An exploratory study investigating the multidimensional factors impacting the health and well-being of young adults with cerebral palsy

2017-01-10T07:25:28Z (GMT) by Susan E. Sienko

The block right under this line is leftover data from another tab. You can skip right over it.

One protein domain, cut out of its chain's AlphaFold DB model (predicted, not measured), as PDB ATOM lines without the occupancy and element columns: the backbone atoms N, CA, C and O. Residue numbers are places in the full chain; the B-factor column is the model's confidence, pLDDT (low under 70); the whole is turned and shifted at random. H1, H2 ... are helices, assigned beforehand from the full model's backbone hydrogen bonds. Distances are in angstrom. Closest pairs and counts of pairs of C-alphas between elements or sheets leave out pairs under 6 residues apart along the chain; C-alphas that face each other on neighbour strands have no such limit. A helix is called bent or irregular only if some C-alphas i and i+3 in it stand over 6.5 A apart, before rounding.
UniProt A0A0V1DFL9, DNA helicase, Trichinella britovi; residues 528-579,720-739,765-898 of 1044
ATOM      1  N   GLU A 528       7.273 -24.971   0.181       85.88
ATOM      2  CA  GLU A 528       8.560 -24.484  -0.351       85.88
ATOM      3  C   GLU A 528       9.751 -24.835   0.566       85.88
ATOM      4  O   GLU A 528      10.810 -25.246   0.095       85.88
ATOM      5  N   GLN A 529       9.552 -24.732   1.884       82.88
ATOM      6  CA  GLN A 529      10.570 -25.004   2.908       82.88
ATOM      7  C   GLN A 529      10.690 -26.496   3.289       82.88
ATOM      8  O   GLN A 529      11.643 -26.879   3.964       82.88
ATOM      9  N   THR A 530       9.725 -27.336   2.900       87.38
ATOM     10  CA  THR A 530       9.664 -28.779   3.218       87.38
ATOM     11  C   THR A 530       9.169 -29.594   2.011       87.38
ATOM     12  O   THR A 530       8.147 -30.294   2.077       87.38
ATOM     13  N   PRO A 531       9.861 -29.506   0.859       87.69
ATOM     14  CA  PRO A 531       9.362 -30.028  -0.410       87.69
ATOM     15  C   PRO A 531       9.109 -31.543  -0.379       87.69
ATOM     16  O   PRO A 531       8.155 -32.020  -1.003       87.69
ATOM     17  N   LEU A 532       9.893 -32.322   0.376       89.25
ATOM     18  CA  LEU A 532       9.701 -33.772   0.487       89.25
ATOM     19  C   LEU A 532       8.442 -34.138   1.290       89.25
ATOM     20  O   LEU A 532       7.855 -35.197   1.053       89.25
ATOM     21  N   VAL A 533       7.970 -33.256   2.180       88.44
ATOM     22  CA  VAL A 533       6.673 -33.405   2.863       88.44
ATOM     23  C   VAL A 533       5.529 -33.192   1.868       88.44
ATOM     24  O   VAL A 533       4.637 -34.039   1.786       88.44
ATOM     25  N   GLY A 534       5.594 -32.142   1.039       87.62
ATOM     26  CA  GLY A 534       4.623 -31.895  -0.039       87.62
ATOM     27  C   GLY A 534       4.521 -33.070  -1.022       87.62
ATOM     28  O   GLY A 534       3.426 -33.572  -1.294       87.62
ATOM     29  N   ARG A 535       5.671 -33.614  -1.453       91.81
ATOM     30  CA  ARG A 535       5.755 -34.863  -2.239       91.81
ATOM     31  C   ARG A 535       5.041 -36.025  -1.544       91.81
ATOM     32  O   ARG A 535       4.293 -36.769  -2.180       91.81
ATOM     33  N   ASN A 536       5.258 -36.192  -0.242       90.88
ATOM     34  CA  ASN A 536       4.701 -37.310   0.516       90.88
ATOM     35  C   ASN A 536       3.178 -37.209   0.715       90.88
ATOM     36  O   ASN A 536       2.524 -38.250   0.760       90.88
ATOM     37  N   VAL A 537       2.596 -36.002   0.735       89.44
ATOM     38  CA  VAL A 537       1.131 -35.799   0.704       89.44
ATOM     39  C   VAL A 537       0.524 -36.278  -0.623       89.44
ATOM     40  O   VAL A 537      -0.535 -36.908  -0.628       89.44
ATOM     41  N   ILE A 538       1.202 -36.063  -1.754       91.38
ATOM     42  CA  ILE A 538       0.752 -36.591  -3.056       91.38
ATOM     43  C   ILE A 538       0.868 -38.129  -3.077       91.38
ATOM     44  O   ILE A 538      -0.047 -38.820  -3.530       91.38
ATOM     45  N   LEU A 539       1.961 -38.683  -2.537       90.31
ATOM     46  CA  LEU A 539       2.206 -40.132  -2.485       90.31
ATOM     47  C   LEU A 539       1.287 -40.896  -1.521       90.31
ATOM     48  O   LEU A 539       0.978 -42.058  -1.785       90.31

<p><b>Background:</b> For young adults with cerebral palsy, changes in psychological and social development, in conjunction with the progression of musculoskeletal deformities and the onset of secondary conditions, make the transition to adulthood a difficult developmental phase. Preliminary evidence shows that many of the physical impairments reported in adults with cerebral palsy begin during late adolescence; however, there is little information about prevalence of impairments and the combined role impairments, psychological and social factors have on the health and well-being of young adults with cerebral palsy.</p> <p><b>Methods:</b> A cross-sectional, multidimensional survey approach was used to examine the ambulatory decline, pain, pain interference, depression, fatigue, locus of control, emotional support, overall health status and satisfaction with life of young adults with cerebral palsy, age 18–30 years.</p> <p><b>Results:</b> Ninety-seven surveys (57 self-report and 40 proxy report) were completed across all gross motor function classification system levels. No significant differences were found amongst functional levels for pain, pain interference, fatigue or depression. Only pain interference significantly contributed to the variance in health status, while emotional support significantly contributed to the variance in satisfaction with life.</p> <p><b>Conclusions:</b> The large percentage of young adults in this study reporting pain, fatigue and depression indicates that the onset of these impairments may begin at an earlier age. This study found that emotional support from family facilitates improved health status and enhanced satisfaction with life in young adults with cerebral palsy. Similar to physical impairments, social and psychological factors also contribute to the health and well-being of young adults with cerebral palsy, a holistic approach to care that includes preventative strategies to address both mental and physical health outcomes should begin well in advance to their transition into young adulthood in order to mitigate the impact these factors have on health and well-being during this critical developmental time.Implications for Rehabilitation</p><p>Pain, fatigue and depression were reported for all levels of GMFCS and should be assessed and addressed with appropriate treatment early in order to determine whether there are surgical, pharmacological, rehabilitative or counseling services that could be implemented at a younger age to improve outcomes in young adulthood.</p><p>For young adults with CP, emotional support plays a significant role in the health status and satisfaction with life and strategies to enhancing support beyond the family could enhance health status and satisfaction with life.</p><p></p> <p>Pain, fatigue and depression were reported for all levels of GMFCS and should be assessed and addressed with appropriate treatment early in order to determine whether there are surgical, pharmacological, rehabilitative or counseling services that could be implemented at a younger age to improve outcomes in young adulthood.</p> <p>For young adults with CP, emotional support plays a significant role in the health status and satisfaction with life and strategies to enhancing support beyond the family could enhance health status and satisfaction with life.</p>